A draft law to govern the nation’s fishing sector is now in the National Assembly, and several fisheries officials said it is important that the proposed law be submitted for approval by the Assembly early next year.
Andrew Mittelman, a sustainable development and rural resource specialist with the UN Food and Agriculture Organization, said there is a “sense of urgency” among fisheries officials to see the new law—which he said would provide more management control to local authorities—approved.
“I think it’s well-understood that there’s been a legislative vacuum for some time,” Mittelman said. “The prior fishing law has been agreed to be outdated and in need of updating.”
The World Bank helped the Ministry of Agriculture’s Department of Fisheries produce the draft Fisheries Law in 1999.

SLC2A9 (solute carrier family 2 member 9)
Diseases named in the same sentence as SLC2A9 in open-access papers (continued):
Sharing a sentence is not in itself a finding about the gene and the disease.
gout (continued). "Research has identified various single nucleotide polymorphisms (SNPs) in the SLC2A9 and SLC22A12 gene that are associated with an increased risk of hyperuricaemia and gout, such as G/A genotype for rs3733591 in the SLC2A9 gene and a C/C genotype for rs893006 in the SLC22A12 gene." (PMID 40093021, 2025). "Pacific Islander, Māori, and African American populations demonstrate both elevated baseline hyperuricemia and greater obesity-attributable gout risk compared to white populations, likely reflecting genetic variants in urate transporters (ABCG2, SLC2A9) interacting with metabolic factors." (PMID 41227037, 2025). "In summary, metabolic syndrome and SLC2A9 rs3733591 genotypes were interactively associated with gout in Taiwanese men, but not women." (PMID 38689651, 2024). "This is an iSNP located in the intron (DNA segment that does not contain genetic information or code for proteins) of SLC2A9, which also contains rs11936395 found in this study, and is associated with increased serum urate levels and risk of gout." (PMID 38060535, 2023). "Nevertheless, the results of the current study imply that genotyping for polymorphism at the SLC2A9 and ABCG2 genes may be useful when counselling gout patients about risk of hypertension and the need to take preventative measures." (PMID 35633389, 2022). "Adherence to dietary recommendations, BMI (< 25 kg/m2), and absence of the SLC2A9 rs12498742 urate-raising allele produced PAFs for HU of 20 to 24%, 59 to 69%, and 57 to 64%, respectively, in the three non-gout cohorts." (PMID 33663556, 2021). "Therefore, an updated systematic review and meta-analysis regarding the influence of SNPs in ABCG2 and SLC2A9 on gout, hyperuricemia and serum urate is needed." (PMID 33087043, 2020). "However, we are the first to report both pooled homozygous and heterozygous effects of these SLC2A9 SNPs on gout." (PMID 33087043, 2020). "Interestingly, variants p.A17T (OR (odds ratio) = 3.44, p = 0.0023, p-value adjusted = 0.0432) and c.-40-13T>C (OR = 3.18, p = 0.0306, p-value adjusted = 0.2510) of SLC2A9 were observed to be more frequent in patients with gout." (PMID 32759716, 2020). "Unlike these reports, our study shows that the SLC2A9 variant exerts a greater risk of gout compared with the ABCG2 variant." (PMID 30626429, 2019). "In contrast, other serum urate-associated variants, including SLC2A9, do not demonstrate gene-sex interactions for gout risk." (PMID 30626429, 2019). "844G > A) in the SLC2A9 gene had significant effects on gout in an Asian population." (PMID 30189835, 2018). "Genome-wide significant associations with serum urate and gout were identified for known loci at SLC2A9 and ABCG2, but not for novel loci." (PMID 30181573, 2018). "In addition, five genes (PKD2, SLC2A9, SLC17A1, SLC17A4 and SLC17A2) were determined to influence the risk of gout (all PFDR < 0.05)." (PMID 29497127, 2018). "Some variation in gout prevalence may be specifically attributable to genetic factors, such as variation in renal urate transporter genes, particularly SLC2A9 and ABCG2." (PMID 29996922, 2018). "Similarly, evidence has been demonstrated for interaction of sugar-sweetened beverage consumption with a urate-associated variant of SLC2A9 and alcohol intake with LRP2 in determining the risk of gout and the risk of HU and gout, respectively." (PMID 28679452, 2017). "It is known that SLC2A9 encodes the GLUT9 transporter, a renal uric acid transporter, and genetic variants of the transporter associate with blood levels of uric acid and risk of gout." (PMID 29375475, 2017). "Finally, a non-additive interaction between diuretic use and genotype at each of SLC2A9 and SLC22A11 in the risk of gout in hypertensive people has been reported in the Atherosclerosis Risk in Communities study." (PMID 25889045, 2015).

This is the draft that is currently in the National Assembly, officials said.
Ly Thuch, chairman of a National Assembly rural development and environment commission, said his panel has read the draft law about five times already, and he will soon question Minister of Agriculture Chan Sarun about it.
“As I found out, the draft law contains enough measures that can ensure the sustainability of the fisheries sector in Cambodia,” Ly Thuch said, adding that he hoped the draft law is approved as written. “Millions of people live on fish when they cannot afford another meal,” he said.
Fish and rice are the staples of the large majority of Cambodians’ diets, and more than 1.2 million people in the Tonle Sap area alone depend on fishing for their livelihoods.